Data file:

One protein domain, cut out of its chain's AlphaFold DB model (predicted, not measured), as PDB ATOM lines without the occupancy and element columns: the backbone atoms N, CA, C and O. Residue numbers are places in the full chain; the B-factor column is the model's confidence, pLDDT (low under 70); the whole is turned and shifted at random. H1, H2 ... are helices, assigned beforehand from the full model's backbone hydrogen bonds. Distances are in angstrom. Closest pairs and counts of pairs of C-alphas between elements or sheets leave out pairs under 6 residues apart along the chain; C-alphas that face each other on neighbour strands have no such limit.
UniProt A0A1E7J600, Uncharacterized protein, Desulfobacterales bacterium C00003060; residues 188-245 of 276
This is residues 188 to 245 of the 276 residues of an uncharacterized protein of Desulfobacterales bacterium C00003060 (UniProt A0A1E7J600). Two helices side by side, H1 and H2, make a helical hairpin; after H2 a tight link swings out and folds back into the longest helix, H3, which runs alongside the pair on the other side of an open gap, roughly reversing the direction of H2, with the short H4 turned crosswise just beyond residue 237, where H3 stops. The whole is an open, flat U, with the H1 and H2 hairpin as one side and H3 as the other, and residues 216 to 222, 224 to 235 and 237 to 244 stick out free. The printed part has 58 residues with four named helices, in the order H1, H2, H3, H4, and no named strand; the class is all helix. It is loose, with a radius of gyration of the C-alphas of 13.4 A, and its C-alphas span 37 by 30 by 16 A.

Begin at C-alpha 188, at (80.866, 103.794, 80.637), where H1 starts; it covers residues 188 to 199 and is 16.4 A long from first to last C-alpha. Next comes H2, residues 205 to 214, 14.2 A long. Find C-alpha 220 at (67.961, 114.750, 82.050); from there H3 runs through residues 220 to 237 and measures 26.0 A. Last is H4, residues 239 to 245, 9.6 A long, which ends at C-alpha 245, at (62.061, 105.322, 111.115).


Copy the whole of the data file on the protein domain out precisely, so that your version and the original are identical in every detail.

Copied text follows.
One protein domain, cut out of its chain's AlphaFold DB model (predicted, not measured), as PDB ATOM lines without the occupancy and element columns: the backbone atoms N, CA, C and O. Residue numbers are places in the full chain; the B-factor column is the model's confidence, pLDDT (low under 70); the whole is turned and shifted at random. H1, H2 ... are helices, assigned beforehand from the full model's backbone hydrogen bonds. Distances are in angstrom. Closest pairs and counts of pairs of C-alphas between elements or sheets leave out pairs under 6 residues apart along the chain; C-alphas that face each other on neighbour strands have no such limit.
UniProt A0A1E7J600, Uncharacterized protein, Desulfobacterales bacterium C00003060; residues 188-245 of 276
This is residues 188 to 245 of the 276 residues of an uncharacterized protein of Desulfobacterales bacterium C00003060 (UniProt A0A1E7J600). Two helices side by side, H1 and H2, make a helical hairpin; after H2 a tight link swings out and folds back into the longest helix, H3, which runs alongside the pair on the other side of an open gap, roughly reversing the direction of H2, with the short H4 turned crosswise just beyond residue 237, where H3 stops. The whole is an open, flat U, with the H1 and H2 hairpin as one side and H3 as the other, and residues 216 to 222, 224 to 235 and 237 to 244 stick out free. The printed part has 58 residues with four named helices, in the order H1, H2, H3, H4, and no named strand; the class is all helix. It is loose, with a radius of gyration of the C-alphas of 13.4 A, and its C-alphas span 37 by 30 by 16 A.

Begin at C-alpha 188, at (80.866, 103.794, 80.637), where H1 starts; it covers residues 188 to 199 and is 16.4 A long from first to last C-alpha. Next comes H2, residues 205 to 214, 14.2 A long. Find C-alpha 220 at (67.961, 114.750, 82.050); from there H3 runs through residues 220 to 237 and measures 26.0 A. Last is H4, residues 239 to 245, 9.6 A long, which ends at C-alpha 245, at (62.061, 105.322, 111.115).